‘It Could Be the Last One’: Stories of People Helping Rare Critters
Air Date: Week of December 31, 2021
A wolf crosses the highway in Whitehorse, Yukon. (Photo: Joseph, Flickr, CC BY-SA 2.0)
As an endangered species advocate, Tierra Curry gets calls and emails from strangers across the country who think they might have found the very last plant or animal of a particular rare species. She shares some of the most humorous and heartwarming stories with Jenni Doering, as well as a story about her own breathtaking encounter with a wolf in an Alaskan snowstorm.
BASCOMB: It’s Living on Earth, I’m Bobby Bascomb.
DOERING: I’m Jenni Doering.
O’NEILL: And I’m Aynsley O’Neill.
We continue our holiday special now with some more animal stories. Jenni, what do you have for us?
DOERING: Yeah, I talked with Tierra Curry, she is a senior scientist with the Center for Biological Diversity. Today she mostly has a desk job, working towards getting legal protection for endangered species, plants and animals but she started by telling me about a close encounter she had a while back working with animals in Alaska.
CURRY: I want to go back to about a decade ago when I lived in Alaska. I was volunteering at a wildlife rehabilitation center that focused on birds. And because Alaska is such a wild place, we would get bald eagles in regularly, so I got to work with them pretty much on a daily basis. And just getting to know so many different bald eagles, I came to understand that they even looked different, and they had different personalities. And it kind of changed the way that I think about wildlife. Because it just made me realize that we think of wild animals as, like, all the ones in a group being the same, but they're all different. They have their lives and their personalities, and you know, their schedules. And so at the clinic, some of the bald eagles were very shy and they would, like, never interact with us. And some of them were really mad to be there. And they just, like, wanted to attack us. And some of them were just very kind and cooperative. And one of the amazing experiences that I had at that clinic is after the birds were feeling better, they went out to a flight center to work up their strength and learn to fly again before they were released into the wild. And so, one winter morning, it was my job to take two bald eagles in really large dog kennels out to this flight center. And there happened to just be a huge blizzard that day. And in Anchorage, when there's a blizzard, your life doesn't shut down, you just keep going. And so you just go out on the road and try to make a lane and hope for the best. And so I was driving to this Flight Center with the two bald eagles in my backseat, which was cool enough, but I kept having to get out of the car and chink the ice off my windshield wipers. And because this was my first winter in Alaska, I didn't even really have an ice scraper. So, I'm embarrassed to say this, but I was using a credit card. I'm just like stuck there with my head down, it's pouring snow, I'm sure my hair's freezing and, and I look up and there's a wolf at the edge of the woods, just looking at me. And I stared back at it. And it was just this moment where I was hyper aware of being a human. I'm here, at this moment, on a Tuesday morning, outside Anchorage. And this wolf is here too. And we just stared at each other and shared this moment. And we're both dealing with the snow, it was having trouble walking, it kept postholing and, like, having to push against the snow with its chest. And we were both surprised by the encounter. And then we both just went on about our schedules after that moment, but it's a moment that I'll, I'll just never forget.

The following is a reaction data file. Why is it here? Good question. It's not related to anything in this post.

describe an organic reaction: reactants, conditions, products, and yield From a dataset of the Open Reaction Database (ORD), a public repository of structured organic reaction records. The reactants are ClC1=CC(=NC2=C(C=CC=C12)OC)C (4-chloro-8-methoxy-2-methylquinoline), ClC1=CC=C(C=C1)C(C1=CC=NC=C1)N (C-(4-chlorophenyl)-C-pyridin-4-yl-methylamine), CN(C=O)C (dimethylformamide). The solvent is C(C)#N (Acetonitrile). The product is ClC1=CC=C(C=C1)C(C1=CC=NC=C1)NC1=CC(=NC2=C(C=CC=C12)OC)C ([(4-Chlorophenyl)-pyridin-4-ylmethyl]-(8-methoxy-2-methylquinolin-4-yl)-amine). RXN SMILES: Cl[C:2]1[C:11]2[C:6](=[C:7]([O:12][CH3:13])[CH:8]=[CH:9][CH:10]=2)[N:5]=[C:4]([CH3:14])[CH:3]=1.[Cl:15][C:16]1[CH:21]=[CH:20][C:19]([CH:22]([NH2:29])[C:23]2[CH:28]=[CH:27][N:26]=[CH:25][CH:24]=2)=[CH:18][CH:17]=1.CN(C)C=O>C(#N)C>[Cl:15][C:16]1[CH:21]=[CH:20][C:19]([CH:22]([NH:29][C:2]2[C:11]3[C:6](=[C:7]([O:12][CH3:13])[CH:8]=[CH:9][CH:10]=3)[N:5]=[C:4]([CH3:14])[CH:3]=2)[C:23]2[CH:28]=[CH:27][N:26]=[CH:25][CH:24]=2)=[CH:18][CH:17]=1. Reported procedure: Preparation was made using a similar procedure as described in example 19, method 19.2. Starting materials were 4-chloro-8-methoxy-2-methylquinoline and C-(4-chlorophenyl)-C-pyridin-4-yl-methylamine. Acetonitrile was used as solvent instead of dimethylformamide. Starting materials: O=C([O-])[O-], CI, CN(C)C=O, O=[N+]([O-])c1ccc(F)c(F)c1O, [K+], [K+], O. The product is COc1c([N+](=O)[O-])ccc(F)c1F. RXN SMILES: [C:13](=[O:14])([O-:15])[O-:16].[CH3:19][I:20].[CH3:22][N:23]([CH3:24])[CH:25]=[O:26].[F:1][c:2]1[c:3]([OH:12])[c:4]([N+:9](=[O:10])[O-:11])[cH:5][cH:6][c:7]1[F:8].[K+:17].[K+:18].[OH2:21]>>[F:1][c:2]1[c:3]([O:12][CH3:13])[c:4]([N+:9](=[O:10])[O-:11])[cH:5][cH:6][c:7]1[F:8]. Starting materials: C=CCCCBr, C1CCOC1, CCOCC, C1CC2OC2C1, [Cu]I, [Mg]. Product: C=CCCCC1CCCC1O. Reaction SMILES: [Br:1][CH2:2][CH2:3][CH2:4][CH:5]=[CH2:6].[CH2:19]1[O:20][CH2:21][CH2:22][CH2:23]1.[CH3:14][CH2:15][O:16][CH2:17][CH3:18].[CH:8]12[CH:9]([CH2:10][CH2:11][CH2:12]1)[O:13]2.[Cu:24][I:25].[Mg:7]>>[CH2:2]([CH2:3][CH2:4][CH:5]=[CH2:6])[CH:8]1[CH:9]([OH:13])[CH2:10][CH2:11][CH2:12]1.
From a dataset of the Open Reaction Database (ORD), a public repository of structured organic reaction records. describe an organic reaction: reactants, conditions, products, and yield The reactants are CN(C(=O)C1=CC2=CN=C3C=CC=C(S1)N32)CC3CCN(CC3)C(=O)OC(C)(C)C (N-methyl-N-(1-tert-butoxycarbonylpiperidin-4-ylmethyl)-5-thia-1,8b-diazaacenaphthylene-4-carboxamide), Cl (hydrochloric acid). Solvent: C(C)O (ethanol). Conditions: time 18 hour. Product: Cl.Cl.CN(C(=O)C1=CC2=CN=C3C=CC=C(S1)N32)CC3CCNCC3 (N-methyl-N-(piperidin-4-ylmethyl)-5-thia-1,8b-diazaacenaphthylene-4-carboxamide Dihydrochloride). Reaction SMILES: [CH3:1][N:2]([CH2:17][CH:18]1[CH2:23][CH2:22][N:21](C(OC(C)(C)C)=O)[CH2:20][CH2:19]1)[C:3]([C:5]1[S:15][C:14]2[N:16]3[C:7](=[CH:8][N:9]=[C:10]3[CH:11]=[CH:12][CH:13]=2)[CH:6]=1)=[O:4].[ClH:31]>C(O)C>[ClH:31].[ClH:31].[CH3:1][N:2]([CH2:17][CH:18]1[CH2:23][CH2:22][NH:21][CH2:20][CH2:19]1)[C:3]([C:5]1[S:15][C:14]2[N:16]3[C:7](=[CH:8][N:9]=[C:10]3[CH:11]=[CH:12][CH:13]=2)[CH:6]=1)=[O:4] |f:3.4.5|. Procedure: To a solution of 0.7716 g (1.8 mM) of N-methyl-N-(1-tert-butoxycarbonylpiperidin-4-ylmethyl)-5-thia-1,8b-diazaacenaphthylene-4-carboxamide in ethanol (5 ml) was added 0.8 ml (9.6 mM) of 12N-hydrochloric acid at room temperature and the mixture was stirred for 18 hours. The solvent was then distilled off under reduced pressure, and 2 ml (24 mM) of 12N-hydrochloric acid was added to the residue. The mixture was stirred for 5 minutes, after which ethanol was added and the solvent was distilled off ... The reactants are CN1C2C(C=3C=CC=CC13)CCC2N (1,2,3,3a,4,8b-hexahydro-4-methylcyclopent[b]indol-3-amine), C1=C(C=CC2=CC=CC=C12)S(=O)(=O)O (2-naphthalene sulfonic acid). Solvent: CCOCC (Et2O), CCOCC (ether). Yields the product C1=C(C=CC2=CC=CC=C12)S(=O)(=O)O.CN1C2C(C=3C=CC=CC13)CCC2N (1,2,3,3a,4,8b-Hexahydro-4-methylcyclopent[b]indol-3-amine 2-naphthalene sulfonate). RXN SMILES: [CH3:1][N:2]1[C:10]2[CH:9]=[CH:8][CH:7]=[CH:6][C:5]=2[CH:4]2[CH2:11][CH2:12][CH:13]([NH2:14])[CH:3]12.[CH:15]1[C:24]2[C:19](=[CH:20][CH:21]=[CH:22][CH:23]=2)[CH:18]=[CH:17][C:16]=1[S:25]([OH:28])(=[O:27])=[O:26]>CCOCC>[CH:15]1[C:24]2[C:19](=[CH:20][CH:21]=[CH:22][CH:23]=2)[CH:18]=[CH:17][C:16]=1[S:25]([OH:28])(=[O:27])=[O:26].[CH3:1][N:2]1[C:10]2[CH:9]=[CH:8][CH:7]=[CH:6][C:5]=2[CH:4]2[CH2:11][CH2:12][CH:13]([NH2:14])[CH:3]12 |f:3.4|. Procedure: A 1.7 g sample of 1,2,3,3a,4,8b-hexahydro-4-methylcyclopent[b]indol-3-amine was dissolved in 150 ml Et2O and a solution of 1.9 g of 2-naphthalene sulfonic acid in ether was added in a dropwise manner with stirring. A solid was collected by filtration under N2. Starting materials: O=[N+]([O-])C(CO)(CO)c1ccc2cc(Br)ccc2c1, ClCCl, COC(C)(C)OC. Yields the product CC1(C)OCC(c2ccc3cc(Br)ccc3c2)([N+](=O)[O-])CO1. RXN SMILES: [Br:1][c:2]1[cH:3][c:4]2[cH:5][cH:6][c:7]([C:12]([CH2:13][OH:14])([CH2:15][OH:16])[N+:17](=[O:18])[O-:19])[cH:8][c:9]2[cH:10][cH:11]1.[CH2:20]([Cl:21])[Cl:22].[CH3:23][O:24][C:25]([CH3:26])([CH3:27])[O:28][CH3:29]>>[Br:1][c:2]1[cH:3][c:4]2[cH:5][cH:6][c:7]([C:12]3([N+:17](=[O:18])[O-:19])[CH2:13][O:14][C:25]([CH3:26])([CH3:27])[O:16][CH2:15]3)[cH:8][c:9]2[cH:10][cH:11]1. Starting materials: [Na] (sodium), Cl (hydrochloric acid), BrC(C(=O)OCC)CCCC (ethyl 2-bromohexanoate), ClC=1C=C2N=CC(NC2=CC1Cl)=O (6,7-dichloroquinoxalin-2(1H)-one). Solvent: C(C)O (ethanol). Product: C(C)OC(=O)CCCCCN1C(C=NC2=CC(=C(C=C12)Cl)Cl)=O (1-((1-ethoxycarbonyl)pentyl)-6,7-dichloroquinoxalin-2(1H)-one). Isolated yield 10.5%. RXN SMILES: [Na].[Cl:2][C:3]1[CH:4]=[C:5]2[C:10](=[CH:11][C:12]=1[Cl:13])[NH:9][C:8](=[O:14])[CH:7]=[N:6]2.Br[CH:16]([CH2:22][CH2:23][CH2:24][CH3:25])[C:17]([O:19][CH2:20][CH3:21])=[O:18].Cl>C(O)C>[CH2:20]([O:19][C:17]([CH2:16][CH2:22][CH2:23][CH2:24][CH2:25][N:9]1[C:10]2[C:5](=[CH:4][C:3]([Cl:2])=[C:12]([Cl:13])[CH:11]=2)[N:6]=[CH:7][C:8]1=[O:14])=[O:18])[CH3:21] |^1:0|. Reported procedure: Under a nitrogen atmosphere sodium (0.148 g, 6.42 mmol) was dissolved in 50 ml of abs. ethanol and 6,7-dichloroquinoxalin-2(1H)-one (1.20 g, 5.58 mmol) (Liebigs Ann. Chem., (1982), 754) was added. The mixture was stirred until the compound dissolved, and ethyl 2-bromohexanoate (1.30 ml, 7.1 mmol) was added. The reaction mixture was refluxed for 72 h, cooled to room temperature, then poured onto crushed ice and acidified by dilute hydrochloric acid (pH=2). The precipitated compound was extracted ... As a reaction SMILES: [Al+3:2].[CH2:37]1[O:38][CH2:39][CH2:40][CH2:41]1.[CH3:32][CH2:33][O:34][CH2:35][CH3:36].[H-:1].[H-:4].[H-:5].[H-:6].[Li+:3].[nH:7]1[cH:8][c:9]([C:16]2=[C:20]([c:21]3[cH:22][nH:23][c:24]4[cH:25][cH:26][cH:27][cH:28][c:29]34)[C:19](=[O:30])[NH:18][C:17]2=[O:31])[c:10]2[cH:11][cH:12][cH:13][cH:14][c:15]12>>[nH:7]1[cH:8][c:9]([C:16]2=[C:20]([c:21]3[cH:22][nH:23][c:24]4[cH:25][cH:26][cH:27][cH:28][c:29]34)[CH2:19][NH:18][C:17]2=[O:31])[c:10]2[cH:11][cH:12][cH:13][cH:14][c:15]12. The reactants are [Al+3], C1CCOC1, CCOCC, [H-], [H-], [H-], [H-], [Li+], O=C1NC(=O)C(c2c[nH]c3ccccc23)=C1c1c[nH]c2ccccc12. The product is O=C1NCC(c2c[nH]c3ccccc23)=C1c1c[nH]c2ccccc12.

DOERING: Hmm. Was that the first time that you had seen a wolf?
CURRY: You know, I'd seen wolves in Denali on a tour bus with lots of other people. We saw, like, 12 wolves in one day at the very end of fall when all the animals are active and trying to put on weight for the winter. And I'd seen them at a distance in Yellowstone but to just run into one in the course of the morning and have this moment with it, just me and the wolf, in this terrible weather. It was, it was amazing.
DOERING: So Tierra, I'm sure your job at the Center for Biological Diversity has brought you some pretty neat wildlife encounter stories. Would you like to share some of those with us?